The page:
On International Workers’ Day, let’s focus on achieving equality for everyone

In a year when most federal public service employees are preparing to negotiate new collective agreements, International Workers’ Day on May 1 has taken on special significance. It is an opportunity for us to celebrate the importance of certain truly Canadian values: the spirit of sharing, equal opportunity, the role government must play in redistributing wealth through a system of taxation that takes from the rich and provides assistance to the poor, and respect for fundamental rights, such as the right to freely negotiate terms and conditions of employment.

For many years now, we have been exposed to a constant stream of rhetoric from a segment of society that believes smaller government is better, considers austerity the only way to deal with economic crises, and thinks taxation is a burden to be reduced at all costs. The present government has largely embraced these views; consequently, it is stifling the machinery of government, lowering tax revenues by handing out gifts to big business and turning a blind eye to the tax avoidance and optimization techniques employed by the corporate sector and the country’s richest individuals.

We are then asked to believe that a wealthy society such as Canada can no longer afford to subsidize public housing or increase retirement pension benefits, that it has no choice but to turn the CBC into a shadow of its former self, that it must consider privatizing Canada Post, and that cuts to direct services to Canadians are unavoidable. The arguments trotted out by these proponents of economic liberalism put up a smokescreen about how the government must be fair to taxpayers, while downplaying the fact that it is ordinary Canadians who must shoulder the cost of these measures.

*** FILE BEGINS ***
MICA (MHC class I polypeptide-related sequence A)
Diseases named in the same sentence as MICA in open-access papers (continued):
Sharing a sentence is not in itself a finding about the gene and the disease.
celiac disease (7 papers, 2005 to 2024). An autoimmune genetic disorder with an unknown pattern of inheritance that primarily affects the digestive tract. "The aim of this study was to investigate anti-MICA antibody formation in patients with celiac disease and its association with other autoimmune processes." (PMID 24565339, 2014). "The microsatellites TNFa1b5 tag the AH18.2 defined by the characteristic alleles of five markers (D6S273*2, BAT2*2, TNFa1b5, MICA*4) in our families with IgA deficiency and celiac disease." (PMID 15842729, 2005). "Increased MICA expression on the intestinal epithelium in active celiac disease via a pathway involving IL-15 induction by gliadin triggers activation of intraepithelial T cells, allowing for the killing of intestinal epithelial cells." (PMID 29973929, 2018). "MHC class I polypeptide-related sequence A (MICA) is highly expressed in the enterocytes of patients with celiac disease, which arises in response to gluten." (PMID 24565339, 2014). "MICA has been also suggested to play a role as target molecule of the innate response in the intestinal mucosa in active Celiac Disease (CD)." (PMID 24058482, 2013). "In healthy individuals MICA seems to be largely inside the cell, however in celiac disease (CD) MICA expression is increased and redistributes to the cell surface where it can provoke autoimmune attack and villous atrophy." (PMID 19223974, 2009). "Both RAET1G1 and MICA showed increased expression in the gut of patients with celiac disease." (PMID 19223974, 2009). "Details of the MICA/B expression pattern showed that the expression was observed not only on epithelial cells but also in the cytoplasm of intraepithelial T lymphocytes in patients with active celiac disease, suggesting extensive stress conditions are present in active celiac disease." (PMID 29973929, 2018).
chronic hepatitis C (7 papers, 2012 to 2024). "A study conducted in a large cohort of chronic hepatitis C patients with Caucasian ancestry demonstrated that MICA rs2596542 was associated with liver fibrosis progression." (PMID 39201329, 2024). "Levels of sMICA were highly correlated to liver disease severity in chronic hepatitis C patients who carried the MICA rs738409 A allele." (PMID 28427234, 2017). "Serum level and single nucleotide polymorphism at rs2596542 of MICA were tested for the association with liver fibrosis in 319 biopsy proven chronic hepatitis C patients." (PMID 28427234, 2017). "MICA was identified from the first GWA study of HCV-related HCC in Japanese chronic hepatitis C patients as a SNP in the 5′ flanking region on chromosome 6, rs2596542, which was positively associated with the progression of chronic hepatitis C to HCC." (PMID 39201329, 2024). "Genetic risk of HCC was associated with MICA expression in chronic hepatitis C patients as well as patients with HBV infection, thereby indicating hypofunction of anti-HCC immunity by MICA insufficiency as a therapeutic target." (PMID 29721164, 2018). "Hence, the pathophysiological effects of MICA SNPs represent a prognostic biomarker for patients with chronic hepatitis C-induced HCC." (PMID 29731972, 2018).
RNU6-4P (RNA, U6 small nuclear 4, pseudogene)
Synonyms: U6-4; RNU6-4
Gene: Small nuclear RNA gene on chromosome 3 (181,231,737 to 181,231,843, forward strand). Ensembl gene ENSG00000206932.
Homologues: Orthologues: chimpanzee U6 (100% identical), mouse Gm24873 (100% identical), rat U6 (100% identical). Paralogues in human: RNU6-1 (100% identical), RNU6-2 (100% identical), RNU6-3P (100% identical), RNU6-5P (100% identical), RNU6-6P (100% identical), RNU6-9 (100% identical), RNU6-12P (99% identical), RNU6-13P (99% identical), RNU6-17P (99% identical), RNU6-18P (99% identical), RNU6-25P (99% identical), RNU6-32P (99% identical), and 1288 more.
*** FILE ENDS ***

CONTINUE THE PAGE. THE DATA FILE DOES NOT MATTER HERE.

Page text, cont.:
To achieve their goals, they are constantly pitting taxpayers against public service workers, claiming that the changes made to our labour laws and the collective bargaining system, as well as the statutory changes that have weakened the power of unions, are necessary to protect the interests of taxpayers.

Next year, at the ballot box, we will have an opportunity to tell the government exactly what we think or their actions. But it is important for people in a democracy to express their views more often than once every four years. On May 1, a number of groups will take advantage of the May Day celebrations to condemn the government’s austerity policies, the vindictive legislative changes affecting public service unions and privatization initiatives, as well as to champion many other causes.

CAPE and several other public and private sector unions will be involved. In particular, we urge you to participate in the march being organized in Ottawa by Solidarity Against Austerity; several of CAPE’s National Capital Region Locals will be there. Take a look at the list of activities provided below. I would encourage you not just to participate, but to join with the courageous individuals who are working to organize these marches, demonstrations and celebrations in order to guarantee their success.

Have a happy May Day.

Claude Poirier

Activities on May 1st